About this site

What does the history of swimming and swimwear have in common with the history of food & gender in America?

I created this site in 2012 for two primary reasons: I wanted to share inspiring, funny, and sometimes tragic stories of women whom history has forgotten but whose collective experiences have shaped American culture. I also wanted a space to investigate how advertising and the media affects choice, perception, cultural stereotypes, and even the telling of history. The ideas of “cultural amnesia” and the power of the media to transform and/or perpetuate gendered stereotypes intrigue me. . . . Understanding how cultural stereotypes–especially those surrounding gender–were created/reinforced in the past can help us navigate the minefields of the present.

Plus, it’s fun to review vintage ads and cookbooks!

When I worked as an archivist at the Schlesinger Library, one of the most phenomenal archives for women’s history and culinary history, and as a researcher of gender history, I had the privilege of reading tens of thousands of letters, diary entries, recipes, essays, and cookbooks written by women. I noticed that most women tended to describe themselves as “ordinary.” In their diaries and letters women often discussed cultural ideals for body image, beauty, and personal relationships-–especially as cooks and caregivers. Often, women judged themselves as falling short of society’s ideal.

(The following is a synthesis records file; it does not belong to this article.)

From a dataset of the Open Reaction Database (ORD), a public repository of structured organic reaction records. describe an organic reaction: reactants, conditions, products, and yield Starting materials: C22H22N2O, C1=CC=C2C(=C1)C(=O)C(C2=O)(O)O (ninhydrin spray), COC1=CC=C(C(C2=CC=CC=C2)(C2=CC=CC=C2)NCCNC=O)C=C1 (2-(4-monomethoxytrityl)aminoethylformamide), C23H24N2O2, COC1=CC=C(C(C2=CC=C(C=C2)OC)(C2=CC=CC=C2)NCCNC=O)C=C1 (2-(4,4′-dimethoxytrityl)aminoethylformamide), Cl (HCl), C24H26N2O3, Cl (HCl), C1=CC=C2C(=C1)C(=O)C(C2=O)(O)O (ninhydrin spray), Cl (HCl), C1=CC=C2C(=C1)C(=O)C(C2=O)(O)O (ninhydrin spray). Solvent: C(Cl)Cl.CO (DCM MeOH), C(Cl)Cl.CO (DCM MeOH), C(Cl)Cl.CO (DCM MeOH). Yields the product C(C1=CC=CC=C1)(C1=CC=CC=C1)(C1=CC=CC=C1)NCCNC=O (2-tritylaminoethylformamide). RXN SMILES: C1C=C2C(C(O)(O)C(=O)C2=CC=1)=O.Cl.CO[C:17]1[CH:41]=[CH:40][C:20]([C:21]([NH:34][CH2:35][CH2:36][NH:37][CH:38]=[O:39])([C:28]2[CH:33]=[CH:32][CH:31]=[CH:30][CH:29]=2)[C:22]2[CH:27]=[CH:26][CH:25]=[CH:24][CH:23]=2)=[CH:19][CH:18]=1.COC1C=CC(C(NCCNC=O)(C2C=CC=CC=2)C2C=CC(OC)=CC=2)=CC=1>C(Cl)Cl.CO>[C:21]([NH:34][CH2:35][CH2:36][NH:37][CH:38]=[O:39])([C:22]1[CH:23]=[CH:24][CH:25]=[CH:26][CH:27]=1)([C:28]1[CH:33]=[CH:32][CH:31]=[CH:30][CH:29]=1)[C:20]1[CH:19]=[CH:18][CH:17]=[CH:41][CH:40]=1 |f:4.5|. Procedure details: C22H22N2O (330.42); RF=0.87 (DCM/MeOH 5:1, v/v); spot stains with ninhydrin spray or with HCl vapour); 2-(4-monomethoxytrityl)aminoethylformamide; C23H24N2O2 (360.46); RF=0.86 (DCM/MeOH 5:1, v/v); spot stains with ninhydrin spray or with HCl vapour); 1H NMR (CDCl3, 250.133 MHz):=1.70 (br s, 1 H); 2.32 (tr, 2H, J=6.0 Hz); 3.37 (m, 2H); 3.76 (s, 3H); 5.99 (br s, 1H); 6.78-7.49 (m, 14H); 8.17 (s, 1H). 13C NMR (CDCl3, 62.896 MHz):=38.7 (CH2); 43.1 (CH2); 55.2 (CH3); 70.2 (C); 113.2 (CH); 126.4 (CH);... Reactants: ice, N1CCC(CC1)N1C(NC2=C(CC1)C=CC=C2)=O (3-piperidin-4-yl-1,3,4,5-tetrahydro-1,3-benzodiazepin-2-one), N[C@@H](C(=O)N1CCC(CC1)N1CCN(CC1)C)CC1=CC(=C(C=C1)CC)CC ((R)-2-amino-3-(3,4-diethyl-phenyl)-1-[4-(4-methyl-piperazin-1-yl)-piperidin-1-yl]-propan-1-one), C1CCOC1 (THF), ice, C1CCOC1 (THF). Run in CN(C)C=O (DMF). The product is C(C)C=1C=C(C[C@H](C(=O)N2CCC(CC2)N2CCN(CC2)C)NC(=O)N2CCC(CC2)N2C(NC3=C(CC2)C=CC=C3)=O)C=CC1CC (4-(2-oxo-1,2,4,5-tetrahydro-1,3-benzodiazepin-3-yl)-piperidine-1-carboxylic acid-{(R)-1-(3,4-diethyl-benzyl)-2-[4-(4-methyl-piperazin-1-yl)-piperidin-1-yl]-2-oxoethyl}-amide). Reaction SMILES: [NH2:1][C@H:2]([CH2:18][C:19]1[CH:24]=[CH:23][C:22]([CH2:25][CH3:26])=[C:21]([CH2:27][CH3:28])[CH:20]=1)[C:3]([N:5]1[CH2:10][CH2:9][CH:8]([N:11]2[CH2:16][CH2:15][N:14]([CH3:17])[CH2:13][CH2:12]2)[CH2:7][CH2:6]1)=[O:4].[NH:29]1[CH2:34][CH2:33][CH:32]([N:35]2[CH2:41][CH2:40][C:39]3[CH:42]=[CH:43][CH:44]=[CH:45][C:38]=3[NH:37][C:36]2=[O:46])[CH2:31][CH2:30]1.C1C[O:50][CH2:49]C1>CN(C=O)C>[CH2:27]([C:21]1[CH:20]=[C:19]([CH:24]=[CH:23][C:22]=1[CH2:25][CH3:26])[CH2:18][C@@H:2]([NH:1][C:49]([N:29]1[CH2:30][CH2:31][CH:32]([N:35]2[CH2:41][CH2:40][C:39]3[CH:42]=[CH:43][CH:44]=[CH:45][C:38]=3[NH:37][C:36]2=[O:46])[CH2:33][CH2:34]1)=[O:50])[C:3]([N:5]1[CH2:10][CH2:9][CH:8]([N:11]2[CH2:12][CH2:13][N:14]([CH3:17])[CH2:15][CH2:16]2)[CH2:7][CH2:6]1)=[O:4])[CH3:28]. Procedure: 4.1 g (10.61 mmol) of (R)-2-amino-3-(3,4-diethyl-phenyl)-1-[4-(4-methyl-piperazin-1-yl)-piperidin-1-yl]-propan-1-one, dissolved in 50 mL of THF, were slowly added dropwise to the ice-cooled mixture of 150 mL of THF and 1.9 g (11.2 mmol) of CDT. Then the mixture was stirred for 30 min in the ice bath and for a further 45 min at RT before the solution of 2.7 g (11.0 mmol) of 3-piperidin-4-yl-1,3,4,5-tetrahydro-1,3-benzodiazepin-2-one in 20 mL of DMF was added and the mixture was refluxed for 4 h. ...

I took an extended break from this site in 2013 to teach archival theory, gender, food & culture, and work on other projects. But these stories continued to marinate in my mind. So, despite being (like most people today) a bit overworked and short on sleep, I want to resume sharing snippets of their stories and explore how women affected and responded to advertising—especially surrounding food and swimsuits–in the past century and today.

If you have run across any interesting ads or have photographs, videos, or letters about marathon swimmers or beach excursions, particularly in the early 20th century that you’d like to share, please contact me at marilyn@consumingcultures.net.

I appreciate any feedback. Thanks!